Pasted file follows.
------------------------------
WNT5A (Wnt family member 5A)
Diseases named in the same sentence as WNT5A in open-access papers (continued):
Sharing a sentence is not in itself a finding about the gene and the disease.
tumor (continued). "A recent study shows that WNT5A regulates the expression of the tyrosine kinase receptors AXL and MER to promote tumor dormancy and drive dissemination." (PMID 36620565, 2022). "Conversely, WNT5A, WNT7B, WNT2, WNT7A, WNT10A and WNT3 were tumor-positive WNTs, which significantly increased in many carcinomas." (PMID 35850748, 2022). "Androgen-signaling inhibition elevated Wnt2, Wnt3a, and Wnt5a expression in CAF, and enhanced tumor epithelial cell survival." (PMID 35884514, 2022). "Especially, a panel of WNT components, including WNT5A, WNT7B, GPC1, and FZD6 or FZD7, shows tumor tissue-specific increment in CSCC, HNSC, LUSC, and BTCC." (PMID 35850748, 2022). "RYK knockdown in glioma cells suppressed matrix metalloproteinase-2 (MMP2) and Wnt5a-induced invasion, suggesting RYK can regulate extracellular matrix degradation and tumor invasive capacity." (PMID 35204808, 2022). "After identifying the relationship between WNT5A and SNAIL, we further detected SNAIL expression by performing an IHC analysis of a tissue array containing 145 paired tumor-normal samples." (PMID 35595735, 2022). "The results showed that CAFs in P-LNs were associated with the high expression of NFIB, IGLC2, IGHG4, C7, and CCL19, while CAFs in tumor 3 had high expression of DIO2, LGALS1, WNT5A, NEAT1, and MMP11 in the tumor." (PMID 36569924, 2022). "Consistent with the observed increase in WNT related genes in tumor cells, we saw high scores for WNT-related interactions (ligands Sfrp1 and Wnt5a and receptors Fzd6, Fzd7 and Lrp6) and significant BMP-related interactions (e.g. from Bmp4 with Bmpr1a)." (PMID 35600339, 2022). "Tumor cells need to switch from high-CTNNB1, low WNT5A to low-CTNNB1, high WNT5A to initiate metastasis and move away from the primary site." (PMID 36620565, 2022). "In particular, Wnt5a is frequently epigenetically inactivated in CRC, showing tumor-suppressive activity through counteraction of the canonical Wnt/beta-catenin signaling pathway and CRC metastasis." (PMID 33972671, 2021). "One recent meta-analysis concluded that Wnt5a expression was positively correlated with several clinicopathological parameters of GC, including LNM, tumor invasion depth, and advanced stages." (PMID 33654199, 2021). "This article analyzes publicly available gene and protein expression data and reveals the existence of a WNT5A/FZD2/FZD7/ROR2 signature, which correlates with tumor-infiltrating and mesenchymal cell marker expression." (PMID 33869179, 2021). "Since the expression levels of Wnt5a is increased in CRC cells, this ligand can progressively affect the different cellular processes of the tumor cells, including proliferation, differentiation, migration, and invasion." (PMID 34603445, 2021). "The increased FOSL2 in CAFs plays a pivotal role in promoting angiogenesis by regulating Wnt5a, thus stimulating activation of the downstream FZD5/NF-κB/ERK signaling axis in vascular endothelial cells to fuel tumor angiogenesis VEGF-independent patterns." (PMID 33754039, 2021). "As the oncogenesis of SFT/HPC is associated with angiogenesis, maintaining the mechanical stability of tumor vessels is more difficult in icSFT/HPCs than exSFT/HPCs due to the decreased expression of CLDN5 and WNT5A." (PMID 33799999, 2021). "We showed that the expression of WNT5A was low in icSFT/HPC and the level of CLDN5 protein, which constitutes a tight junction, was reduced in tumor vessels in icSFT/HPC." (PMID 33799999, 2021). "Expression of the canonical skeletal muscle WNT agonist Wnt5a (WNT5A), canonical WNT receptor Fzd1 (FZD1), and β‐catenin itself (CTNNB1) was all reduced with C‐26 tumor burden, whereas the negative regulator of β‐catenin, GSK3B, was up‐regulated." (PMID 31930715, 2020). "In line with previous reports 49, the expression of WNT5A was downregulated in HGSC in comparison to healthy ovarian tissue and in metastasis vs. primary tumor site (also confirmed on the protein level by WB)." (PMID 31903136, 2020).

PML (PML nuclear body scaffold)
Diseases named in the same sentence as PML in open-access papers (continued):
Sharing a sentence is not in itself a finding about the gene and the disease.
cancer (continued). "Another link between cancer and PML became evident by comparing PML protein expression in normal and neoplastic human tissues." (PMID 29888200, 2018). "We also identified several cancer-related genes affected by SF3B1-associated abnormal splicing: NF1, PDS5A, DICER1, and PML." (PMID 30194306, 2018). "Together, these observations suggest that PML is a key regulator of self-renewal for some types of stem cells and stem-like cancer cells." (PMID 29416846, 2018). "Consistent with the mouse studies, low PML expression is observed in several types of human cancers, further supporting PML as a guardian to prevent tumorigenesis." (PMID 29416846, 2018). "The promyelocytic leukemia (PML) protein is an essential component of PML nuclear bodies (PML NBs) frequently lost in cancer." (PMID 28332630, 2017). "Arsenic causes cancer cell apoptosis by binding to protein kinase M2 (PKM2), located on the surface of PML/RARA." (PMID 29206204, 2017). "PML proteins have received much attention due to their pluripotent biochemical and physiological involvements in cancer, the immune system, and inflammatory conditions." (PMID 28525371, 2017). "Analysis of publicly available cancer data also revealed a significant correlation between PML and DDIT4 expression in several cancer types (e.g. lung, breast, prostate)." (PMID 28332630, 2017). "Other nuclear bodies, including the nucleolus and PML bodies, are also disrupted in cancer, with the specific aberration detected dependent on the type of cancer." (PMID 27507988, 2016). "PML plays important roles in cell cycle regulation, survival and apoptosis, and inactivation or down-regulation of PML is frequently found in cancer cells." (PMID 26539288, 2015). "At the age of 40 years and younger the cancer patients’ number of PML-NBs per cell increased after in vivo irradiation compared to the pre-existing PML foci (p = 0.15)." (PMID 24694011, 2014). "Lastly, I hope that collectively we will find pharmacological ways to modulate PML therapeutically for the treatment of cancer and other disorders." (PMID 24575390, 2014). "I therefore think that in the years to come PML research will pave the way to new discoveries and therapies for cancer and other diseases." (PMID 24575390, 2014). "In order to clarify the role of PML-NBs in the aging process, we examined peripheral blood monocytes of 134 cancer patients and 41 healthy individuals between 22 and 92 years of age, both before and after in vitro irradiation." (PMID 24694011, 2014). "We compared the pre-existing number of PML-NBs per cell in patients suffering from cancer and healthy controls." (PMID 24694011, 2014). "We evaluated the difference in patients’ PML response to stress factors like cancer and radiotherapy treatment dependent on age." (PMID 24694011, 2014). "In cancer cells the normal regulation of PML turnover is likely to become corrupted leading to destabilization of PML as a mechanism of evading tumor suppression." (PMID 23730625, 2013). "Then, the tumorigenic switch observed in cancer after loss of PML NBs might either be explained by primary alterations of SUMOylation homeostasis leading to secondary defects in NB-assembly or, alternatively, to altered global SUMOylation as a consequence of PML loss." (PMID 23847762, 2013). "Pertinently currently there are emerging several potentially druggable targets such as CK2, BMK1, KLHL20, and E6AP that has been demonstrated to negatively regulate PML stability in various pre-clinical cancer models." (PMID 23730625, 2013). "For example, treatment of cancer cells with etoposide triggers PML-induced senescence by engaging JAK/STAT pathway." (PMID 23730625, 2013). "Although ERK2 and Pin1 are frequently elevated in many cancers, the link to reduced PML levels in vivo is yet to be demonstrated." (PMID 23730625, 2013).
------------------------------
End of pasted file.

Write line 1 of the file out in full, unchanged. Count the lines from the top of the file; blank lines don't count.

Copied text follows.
WNT5A (Wnt family member 5A)